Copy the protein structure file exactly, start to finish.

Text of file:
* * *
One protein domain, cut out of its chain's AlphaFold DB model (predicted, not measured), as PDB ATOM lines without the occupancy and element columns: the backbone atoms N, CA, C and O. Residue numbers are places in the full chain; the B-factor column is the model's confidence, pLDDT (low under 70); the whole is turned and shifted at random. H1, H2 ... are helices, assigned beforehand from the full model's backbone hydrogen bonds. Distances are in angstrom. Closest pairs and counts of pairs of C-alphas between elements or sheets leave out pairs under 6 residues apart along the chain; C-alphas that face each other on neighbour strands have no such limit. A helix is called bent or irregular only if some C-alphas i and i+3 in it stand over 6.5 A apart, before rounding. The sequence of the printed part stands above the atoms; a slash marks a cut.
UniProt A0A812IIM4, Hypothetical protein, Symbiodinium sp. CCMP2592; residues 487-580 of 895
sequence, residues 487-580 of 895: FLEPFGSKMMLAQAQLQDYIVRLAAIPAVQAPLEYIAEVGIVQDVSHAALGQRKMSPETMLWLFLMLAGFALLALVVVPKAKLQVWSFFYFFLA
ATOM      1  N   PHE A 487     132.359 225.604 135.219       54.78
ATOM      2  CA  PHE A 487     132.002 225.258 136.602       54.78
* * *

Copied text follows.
One protein domain, cut out of its chain's AlphaFold DB model (predicted, not measured), as PDB ATOM lines without the occupancy and element columns: the backbone atoms N, CA, C and O. Residue numbers are places in the full chain; the B-factor column is the model's confidence, pLDDT (low under 70); the whole is turned and shifted at random. H1, H2 ... are helices, assigned beforehand from the full model's backbone hydrogen bonds. Distances are in angstrom. Closest pairs and counts of pairs of C-alphas between elements or sheets leave out pairs under 6 residues apart along the chain; C-alphas that face each other on neighbour strands have no such limit. A helix is called bent or irregular only if some C-alphas i and i+3 in it stand over 6.5 A apart, before rounding. The sequence of the printed part stands above the atoms; a slash marks a cut.
UniProt A0A812IIM4, Hypothetical protein, Symbiodinium sp. CCMP2592; residues 487-580 of 895
sequence, residues 487-580 of 895: FLEPFGSKMMLAQAQLQDYIVRLAAIPAVQAPLEYIAEVGIVQDVSHAALGQRKMSPETMLWLFLMLAGFALLALVVVPKAKLQVWSFFYFFLA
ATOM      1  N   PHE A 487     132.359 225.604 135.219       54.78
ATOM      2  CA  PHE A 487     132.002 225.258 136.602       54.78